What if you could light your entire building using no electricity, or artificial lights – but just the natural light from the sun? Conventional sky-lights do this well in certain types of single-story spaces, but are not very adaptable, powerful, and often have problems with excessive solar heat gain and heat loss. Enter the Sundolier, a powerful sunlight transport system that’s like putting a solar robot on your roof to pump sunlight indoors! The manufacturer claims a single Sundolier unit can provide enough light to illuminate a 1000-2500 sq. ft. area without any other sources.
Daylighting has taken an important role in green building, with benefits ranging from lowered energy bills to happier occupants. Many architects have struggled with making daylighting effective without the cost of glare and heat gain. The Sundolier daylighting system is a new way to gain the benefits of natural light without the drawbacks.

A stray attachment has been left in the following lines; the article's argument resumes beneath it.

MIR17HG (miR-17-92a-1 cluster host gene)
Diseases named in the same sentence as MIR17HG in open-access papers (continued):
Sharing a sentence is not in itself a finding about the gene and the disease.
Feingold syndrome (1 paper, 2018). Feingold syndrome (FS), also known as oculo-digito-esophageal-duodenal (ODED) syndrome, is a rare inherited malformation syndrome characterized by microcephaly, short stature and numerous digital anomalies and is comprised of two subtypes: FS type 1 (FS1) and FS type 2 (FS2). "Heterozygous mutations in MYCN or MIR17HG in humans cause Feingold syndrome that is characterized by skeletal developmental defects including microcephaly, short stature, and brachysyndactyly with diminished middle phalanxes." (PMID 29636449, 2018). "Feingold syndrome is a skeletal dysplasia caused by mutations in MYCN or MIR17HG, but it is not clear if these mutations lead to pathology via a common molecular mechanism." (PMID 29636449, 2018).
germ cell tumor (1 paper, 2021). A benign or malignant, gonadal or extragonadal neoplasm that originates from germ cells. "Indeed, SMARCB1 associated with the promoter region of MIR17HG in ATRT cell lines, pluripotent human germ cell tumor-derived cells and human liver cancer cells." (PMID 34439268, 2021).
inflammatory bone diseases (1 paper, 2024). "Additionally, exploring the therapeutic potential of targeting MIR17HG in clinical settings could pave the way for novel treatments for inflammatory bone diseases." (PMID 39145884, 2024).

They do this by using an active two-axis tracking mount with a couple of reflectors that look like a big banana peel. The concentrated light is then reflected down a two foot tube and distributed using a “sun chandelier”. They are offering a few chandelier models now with more designs on the way. A roof penetration of only 3.3 sq. ft. is an industry best for the lumens output. Lighting levels at full sun are stated to be 40-50 foot candles at table top with minimal heat gain in a 1000 sq. ft. room. Here is a great video of an installation at a public library.
Now that we got the stats taken care of let’s talk about why natural light is such a hot topic in the land of green building. Studies have shown that retail sales go up, productivity increases, and school grades improve thanks to natural indoor light. But the biggest gain is in the occupants’ health. Link your lighting to a photo sensor and you save a healthy amount of energy as well. An even greater energy reduction is realized because air conditioning is reduced or eliminated by keeping those heat-producing artificial lights off.
+ Sunflower Corporation